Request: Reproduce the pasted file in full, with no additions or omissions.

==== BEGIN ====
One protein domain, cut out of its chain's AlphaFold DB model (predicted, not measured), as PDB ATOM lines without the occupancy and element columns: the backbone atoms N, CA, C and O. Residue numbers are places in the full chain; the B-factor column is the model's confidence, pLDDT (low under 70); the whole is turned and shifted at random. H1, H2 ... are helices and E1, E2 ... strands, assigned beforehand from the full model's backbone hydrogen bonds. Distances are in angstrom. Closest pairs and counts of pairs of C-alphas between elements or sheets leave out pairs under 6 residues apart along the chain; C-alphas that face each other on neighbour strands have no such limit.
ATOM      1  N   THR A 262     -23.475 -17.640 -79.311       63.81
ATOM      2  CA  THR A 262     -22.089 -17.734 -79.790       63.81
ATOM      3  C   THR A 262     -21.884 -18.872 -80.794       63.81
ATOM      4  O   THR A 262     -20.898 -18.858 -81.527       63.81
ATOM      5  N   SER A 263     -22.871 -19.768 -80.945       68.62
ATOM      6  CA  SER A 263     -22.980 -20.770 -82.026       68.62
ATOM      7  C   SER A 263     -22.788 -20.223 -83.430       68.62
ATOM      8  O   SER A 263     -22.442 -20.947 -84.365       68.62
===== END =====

One protein domain, cut out of its chain's AlphaFold DB model (predicted, not measured), as PDB ATOM lines without the occupancy and element columns: the backbone atoms N, CA, C and O. Residue numbers are places in the full chain; the B-factor column is the model's confidence, pLDDT (low under 70); the whole is turned and shifted at random. H1, H2 ... are helices and E1, E2 ... strands, assigned beforehand from the full model's backbone hydrogen bonds. Distances are in angstrom. Closest pairs and counts of pairs of C-alphas between elements or sheets leave out pairs under 6 residues apart along the chain; C-alphas that face each other on neighbour strands have no such limit.
ATOM      1  N   THR A 262     -23.475 -17.640 -79.311       63.81
ATOM      2  CA  THR A 262     -22.089 -17.734 -79.790       63.81
ATOM      3  C   THR A 262     -21.884 -18.872 -80.794       63.81
ATOM      4  O   THR A 262     -20.898 -18.858 -81.527       63.81
ATOM      5  N   SER A 263     -22.871 -19.768 -80.945       68.62
ATOM      6  CA  SER A 263     -22.980 -20.770 -82.026       68.62
ATOM      7  C   SER A 263     -22.788 -20.223 -83.430       68.62
ATOM      8  O   SER A 263     -22.442 -20.947 -84.365       68.62